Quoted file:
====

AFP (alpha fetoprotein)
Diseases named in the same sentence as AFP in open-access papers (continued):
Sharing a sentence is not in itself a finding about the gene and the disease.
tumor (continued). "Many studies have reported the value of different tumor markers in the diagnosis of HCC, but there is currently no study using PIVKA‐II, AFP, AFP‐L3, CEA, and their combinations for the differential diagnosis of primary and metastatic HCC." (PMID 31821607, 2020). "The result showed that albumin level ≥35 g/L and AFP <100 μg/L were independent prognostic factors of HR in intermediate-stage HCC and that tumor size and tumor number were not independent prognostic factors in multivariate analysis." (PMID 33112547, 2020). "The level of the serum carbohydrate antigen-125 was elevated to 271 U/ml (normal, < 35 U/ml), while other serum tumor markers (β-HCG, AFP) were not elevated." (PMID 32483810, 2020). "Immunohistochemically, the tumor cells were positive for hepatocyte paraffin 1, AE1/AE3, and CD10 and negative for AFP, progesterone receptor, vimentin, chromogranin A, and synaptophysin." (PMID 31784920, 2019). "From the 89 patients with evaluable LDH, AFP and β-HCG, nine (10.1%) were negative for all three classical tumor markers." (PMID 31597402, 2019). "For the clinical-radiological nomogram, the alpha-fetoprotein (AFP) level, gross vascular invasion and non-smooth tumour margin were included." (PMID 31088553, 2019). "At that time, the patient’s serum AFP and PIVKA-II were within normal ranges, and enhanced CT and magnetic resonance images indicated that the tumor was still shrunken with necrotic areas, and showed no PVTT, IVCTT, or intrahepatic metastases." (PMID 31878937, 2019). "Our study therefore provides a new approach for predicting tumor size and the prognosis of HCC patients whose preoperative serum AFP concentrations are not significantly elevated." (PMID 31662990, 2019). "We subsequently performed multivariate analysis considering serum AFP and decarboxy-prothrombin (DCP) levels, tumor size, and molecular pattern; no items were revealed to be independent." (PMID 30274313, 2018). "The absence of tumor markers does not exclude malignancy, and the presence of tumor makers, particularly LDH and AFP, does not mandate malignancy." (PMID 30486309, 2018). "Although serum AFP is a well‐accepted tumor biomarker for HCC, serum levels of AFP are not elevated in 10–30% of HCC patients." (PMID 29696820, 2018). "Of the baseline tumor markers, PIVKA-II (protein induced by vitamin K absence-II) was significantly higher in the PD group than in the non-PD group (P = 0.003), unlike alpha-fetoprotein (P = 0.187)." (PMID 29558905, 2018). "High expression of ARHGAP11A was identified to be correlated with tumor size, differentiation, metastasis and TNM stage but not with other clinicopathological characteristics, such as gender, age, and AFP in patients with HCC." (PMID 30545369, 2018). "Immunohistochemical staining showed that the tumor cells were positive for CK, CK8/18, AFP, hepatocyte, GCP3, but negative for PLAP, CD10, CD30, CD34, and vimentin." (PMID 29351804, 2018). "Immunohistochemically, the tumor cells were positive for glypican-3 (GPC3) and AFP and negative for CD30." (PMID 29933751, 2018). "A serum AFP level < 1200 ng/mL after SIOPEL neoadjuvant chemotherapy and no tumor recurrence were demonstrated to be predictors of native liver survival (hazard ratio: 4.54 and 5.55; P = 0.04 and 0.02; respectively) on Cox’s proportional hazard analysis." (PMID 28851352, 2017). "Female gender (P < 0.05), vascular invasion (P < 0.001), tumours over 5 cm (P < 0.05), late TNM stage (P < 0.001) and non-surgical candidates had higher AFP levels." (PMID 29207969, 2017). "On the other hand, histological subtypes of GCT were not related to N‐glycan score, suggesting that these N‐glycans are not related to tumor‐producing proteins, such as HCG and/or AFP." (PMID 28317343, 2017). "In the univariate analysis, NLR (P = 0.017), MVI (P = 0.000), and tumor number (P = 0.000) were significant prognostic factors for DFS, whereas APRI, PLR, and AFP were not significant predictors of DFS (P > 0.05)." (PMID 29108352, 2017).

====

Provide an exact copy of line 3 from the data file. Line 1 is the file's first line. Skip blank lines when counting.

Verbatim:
Sharing a sentence is not in itself a finding about the gene and the disease.